Federal Legislation Puts Patients and Doctors Back in Control of Important Health Care Decisions

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Deirdre Middleton, dmiddleton@aoa.org ; 703. 837.1347

Anamarie Rebori Simmons, anamarie.simmons@edelman.com 202.247.7958  

AOA and Georgia Optometric Association-backed 'DOC Access Act' targets health and vision plan abuses; improves quality and access

St. Louis, Missouri - (March 20, 2017) -- An AOA, Georgia Optometric Association, and American Dental Association (ADA)-backed bill introduced Friday, March 17, in the U.S. House of Representatives would put patients and doctors - rather than health and vision plan executives -- back in control of important health care decisions.

The Dental and Optometric Care Access Act, also known as the DOC Access Act, which has been designated as H.R. 1606, seeks to empower doctors and patients in their dealings with plans, eliminate a growing level of anti-competitive practices in health care, and help improve overall quality of patient care.

This key pro-patient, pro-access legislation was again championed by U.S. Reps. Buddy Carter (R-Ga.) and Dave Loebsack (D-Iowa). Original-co-sponsors of H.R. 1606 include: Reps. Bennie Thompson (D-MS), Markwayne Mullin (R-OK), Robert Pittenger (R-NC), and Paul Gosar, DDS (R-AZ). 

"Millions of Americans rely on local doctors of optometry for their comprehensive eye and vision health care needs and it is time to put a stop to the barriers vision plans place on the doctor-patient relationship and access to quality care," says AOA President Andrea P. Thau, O.D. "The AOA is proud to support the DOC Access Act and commends Reps. Carter and Loebsack for taking this step to ensure that doctors and patients are again at the center of important, personal health care decisions."

While 40 states have enacted legislation addressing these exploitations for plans regulated at the state level, a federal effort is now needed to address plans which have been sidestepping these state laws. Among other protections, the DOC Access Act would prohibit federally-regulated health, vision, and dental plans from:

·        Restrictions on medical plan participation.

·        Limits on a doctor's choice of lab.

·        Non-covered services and materials mandates.

"This is really great news," said Gary Roberts, D.D.S., president of the American Dental Association. "I want to personally thank Congressmen Carter and Loebsack for introducing this bill. Dental insurance companies must be prohibited from interfering in the doctor-patient relationship by dictating prices for services they don't even cover. While many states have passed similar laws, the Carter-Loebsack legislation would ensure the prohibition applies to federally-regulated plans. Again, on behalf of myself and the ADA's 161,000 member dentists, I want to thank Reps. Carter and Loebsack," Dr. Roberts said.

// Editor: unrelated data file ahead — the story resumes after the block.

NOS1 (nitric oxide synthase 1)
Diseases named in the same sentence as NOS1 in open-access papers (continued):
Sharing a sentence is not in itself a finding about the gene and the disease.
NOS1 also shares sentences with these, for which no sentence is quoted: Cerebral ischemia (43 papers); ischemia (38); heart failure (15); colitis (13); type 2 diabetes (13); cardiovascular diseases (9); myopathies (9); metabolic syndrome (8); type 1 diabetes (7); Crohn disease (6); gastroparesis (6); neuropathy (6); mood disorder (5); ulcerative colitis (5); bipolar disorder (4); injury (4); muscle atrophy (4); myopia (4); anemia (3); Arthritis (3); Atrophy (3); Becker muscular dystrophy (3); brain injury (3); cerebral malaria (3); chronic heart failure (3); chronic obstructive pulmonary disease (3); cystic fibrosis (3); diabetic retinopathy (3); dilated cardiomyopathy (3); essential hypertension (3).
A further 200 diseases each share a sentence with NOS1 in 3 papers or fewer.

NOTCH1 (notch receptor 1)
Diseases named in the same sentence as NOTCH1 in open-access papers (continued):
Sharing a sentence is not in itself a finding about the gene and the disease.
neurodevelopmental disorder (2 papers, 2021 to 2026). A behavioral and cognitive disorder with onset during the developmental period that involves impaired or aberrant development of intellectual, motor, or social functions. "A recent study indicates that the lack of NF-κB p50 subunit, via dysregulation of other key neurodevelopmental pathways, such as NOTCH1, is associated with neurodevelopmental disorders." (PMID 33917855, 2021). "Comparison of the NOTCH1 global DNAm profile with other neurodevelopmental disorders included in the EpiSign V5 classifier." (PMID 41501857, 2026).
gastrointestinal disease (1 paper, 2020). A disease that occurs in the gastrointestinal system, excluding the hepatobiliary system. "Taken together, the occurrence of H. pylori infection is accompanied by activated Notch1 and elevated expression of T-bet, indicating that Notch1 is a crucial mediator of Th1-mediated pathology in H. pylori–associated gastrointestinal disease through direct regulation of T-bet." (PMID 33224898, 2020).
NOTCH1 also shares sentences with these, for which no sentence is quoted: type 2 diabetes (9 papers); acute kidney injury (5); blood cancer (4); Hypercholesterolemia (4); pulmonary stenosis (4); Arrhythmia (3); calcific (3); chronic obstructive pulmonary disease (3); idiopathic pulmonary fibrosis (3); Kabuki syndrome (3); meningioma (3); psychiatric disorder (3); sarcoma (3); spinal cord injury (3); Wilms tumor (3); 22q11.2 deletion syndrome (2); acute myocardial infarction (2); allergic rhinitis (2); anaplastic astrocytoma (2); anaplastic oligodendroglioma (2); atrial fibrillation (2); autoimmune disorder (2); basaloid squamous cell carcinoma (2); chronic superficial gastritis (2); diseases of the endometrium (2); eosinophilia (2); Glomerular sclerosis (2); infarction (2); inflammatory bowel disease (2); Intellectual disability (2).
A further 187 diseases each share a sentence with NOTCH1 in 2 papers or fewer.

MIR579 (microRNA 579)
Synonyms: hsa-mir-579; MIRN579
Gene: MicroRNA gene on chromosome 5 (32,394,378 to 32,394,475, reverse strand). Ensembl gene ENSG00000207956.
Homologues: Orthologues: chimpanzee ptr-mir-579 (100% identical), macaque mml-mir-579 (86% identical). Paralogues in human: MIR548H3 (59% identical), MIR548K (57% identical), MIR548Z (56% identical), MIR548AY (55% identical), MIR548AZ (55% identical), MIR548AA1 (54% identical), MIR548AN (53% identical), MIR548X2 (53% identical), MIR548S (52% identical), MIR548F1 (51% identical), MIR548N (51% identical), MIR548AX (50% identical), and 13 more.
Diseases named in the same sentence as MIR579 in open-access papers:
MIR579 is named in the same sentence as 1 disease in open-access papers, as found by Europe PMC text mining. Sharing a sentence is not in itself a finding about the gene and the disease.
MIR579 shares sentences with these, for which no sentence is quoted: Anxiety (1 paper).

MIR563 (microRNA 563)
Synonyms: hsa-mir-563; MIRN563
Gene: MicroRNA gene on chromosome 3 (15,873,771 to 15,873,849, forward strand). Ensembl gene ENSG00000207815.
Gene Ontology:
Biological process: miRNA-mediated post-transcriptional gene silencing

Georgia Optometric Association president Ben Casella, O.D. also stated, "We applaud Congressmen Carter and Loebsack for introducing HR 1606, an important piece of legislation addressing the unfair and harmful treatment of doctors and patients by vision and dental insurance companies that enjoy limited competition and special legal treatment. The common demands by such companies that doctors charge unusual rates even for non-covered services leads to higher costs and limited access to care. HR 1606 will do well to ensure these companies treat doctors and patients with the fairness they so deserve," Casella added.

For frustrated and confused patients, these types of plan abuses lead to higher overall costs and limit their access to the doctors of their choice. For doctors-many of whom operate small businesses-the plans dictate and intrude on what they charge for services not covered by the plan; force them to accept damaging terms for supplemental vision plans; and set which labs they can or cannot use to provide needed treatment to patients.

While vision plans claim to put these restrictive measures in place to benefit patients, a study conducted by Avalon Health Economics demonstrated that the plans' activities really only benefit the plans. The 2016 study conducted by a group of independent health economists found that monopolistic behavior by vision plans "is not the kind that is good for consumers-it's the kind designed to transfer operating margins from providers to plans without benefitting consumers."

During the last session of Congress, the legislation (formerly HR 3323) had very healthy bipartisan support with 65 co-sponsors. The AOA will continue to work with Reps. Carter and Loebsack and the ADA to build new support for H.R. 1606 to make it a priority in Washington D.C.

"The DOC Access Act is critical to ensure doctors are able to meet patient needs," said Rep. Carter. "By prohibiting insurance providers from forcing doctors to participate in restrictive insurance plans or networks, doctors will be able to charge reasonable fees for the care Americans need. This legislation is a strong and necessary step in bringing free market principles back into health care by removing anti-competitive business practices."

"I am happy to introduce legislation with my colleague Rep. Buddy Carter that will bring better practices and free market principles back into the healthcare system, allowing medical professionals to provide fairer prices to their patients," said Loebsack. "The DOC Access Act also brings fairness to agreements between medical professionals and insurance providers by protecting doctors, dentists, and optometrists from anti-competitive business practices."